At the junction of spring and autumn racing in Australia, it’s January, and Leigh Jordon is taking a rest. In the coming months, he’ll begin again the almost year-long process of recruiting international racehorses for Melbourne’s spring carnival. Officially, he is Racing Victoria’s international agent, charged with scouting top Thoroughbreds overseas and luring them to the rich spring events late in the year. It is said that he’s a little too good at his job these days - the Melbourne Cup, Caulfield Cup, and Cox Plate all went to international raiders in 2014.
Jordon is 53 years old, a family man, and Melbourne resident. He was born on Christmas Day. Anyone else might find that annoying, but this man is pragmatic. He says that no one forgets his birthday. He has a degree in economics, and worked in finance before entering the payroll at the Victoria Racing Club (VRC) in 1987. He moved to Racing Victoria when it emerged in 2001, and until 2010 he was its manager, later its general manager, of racing operations.
He is now a freelancer. In addition to his scouting work, Jordon manages the Global Sprint Challenge involving six countries and AUD$10 million of incentives, and he consults on quarantine matters internationally. But in Australia, he is the face of the foreign invasion every spring.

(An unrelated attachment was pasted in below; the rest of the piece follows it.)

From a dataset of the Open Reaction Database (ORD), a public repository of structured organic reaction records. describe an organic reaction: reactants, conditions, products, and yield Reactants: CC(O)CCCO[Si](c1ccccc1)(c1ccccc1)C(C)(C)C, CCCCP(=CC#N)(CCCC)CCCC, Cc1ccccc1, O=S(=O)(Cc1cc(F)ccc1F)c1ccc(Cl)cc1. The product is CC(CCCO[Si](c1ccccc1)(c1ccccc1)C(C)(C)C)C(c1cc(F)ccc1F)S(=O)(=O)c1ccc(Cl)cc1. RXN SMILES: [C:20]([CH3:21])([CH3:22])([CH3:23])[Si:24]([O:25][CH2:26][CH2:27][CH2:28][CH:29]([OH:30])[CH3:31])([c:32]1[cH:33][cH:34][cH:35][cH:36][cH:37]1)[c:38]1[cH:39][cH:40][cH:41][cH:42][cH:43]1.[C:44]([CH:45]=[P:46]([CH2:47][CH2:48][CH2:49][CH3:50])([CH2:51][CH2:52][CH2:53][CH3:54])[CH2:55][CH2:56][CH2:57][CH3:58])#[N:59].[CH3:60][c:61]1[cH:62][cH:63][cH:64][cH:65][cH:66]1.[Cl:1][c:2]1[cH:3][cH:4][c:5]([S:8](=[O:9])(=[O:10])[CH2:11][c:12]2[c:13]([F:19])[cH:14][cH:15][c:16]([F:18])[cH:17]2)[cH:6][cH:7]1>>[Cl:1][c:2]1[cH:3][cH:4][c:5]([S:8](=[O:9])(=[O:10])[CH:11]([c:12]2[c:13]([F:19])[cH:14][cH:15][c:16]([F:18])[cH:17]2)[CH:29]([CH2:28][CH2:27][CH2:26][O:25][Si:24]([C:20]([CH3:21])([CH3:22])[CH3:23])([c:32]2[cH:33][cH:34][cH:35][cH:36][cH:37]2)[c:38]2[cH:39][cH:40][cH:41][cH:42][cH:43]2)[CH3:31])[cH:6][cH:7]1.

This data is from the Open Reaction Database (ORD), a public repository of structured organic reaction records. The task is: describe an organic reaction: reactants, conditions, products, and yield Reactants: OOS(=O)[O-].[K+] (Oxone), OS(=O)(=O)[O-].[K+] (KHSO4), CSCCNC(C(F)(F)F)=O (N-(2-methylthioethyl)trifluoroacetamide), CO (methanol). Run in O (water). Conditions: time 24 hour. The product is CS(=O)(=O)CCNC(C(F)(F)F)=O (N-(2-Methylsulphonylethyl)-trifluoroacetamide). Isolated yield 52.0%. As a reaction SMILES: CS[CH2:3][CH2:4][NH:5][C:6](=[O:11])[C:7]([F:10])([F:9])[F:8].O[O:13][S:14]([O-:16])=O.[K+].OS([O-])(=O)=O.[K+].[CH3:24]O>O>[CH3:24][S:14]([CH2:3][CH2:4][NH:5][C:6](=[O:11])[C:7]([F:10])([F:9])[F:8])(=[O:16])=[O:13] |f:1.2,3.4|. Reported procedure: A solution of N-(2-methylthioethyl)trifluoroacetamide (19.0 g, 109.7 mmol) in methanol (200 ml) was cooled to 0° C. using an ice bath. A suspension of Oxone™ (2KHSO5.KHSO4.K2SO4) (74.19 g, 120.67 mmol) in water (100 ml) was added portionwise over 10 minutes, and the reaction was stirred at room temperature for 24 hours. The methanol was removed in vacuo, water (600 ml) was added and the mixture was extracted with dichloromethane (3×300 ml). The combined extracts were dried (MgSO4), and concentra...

Jordon won’t admit this fame. He is a team player, and has a well-oiled squad behind him that makes his job easier – international coordinator Jane Fitzgerald, along with Racing Victoria's Paul Bloodworth and Greg Carpenter. But Jordon thinks the right way for his job. He is a proud Australian but a fervent internationalist. He gets racing, and he gets the handicap scale. He believes the Melbourne Cup is infinitely better these days for international interest. He says it’s like grand slam tennis: not much point without the world’s greatest players.
Racing is getting smaller. Prizes are richer. Horses are travelling. We thought it would be a good idea to talk to the man that choreographs much of the movement into Melbourne each spring. Jessica Owers caught up with Leigh Jordon on Dec.18, 2014.